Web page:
For many horror fans, zombie movies have become too prevalent in the independent horror cinema landscape. In fact, it wouldn’t be surprising to find out that the mere mention of the subgenre makes many cringe. For whatever reason, filmmakers working with a restricted budget seem to think that their best option is to try their hand at making a film that, by it’s very definition, usually requires some sort of elaborate special effects. Of course, there are exceptions to the rule. Last year’s zombie film, THE BATTERY, did a great job on super-tight budget. But that is not the standard, so you can imagine how I felt when I heard that ZOMBEAVERS was going to be a real thing…
The movie, co-written and directed by Jordan Rubin, is a horror-comedy about a group of college students head to a lakeside house to party away Jenn’s (Lexi Atkins) boyfriend woes. Things first get complicated when her ex, Sam (Hutch Dano), and his friends show up unannounced and looking to get frisky. After a bunch of arguing, the group suddenly realizes that they have far bigger problems to deal with when they discover that the area is inhabited by mutated zombie beavers.
Of course, with a name like ZOMBEAVERS, that last part shouldn’t be a surprise, and to its credit, the film more than delivers on the promise of its title. The film’s human leads are obviously not the focal point, so it doesn’t matter that they aren’t particularly likable. What you’re here to see is zombie beavers killing people, and that’s what makes up the majority of the film’s 85-minute runtime.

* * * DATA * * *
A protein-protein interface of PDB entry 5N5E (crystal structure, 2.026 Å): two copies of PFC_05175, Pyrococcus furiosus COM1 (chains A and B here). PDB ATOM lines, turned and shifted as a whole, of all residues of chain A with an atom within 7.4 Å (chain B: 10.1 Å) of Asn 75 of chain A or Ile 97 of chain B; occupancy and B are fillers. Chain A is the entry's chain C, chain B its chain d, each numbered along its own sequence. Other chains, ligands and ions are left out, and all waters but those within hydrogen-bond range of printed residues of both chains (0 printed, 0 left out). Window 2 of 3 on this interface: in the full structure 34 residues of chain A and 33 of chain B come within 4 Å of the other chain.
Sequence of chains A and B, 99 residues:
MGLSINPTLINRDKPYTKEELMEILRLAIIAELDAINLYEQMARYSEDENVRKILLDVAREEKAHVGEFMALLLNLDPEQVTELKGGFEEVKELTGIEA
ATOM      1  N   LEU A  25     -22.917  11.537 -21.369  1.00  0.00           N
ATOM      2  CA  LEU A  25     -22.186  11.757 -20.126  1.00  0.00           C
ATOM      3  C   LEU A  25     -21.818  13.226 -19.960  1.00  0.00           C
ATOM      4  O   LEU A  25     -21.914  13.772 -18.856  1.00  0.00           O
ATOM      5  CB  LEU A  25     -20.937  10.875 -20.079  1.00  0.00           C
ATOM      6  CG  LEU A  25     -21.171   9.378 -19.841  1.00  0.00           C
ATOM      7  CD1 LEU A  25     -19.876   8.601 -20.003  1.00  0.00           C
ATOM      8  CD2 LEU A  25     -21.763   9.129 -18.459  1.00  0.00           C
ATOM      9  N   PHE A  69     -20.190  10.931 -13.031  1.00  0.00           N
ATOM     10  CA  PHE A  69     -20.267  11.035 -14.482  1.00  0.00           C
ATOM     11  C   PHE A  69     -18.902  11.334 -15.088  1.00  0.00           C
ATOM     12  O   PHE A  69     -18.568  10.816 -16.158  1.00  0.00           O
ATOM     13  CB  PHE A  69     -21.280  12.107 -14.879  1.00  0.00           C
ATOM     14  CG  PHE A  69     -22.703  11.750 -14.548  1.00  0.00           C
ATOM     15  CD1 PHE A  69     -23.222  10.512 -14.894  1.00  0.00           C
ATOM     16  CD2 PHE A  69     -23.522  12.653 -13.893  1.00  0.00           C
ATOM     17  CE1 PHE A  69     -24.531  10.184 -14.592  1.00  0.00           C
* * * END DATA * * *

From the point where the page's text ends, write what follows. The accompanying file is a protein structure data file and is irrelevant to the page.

The creature effects are all practical, from what I can tell, which adds to the fun. If they did use CGI in the film, it was likely just to enhance things, as the beavers are rather silly-looking puppets. And that’s not a shot at the film. In fact, it adds to the abundant humor in it, and it makes it more enjoyable.
That’s not to say that ZOMBEAVERS is trying to look poorly made. The editing (by Ed Marx) is tight and well-done, the performances are fine (this goes double for the nudity), and it looks good. In fact, I have almost no real complaints about the film. It gave me what I wanted and exactly what it promised. It’s not high art, but it’s fun, and that certainly counts for something.
If ZOMBEAVERS sounds appealing to you, then I definitely recommend you check it out. Chances are, you will find that it delivers what you were looking for. On the other side of the coin, folks who have no interest in a film about zombie beavers aren’t going to be converted by the movie. The math is simple; follow your instincts.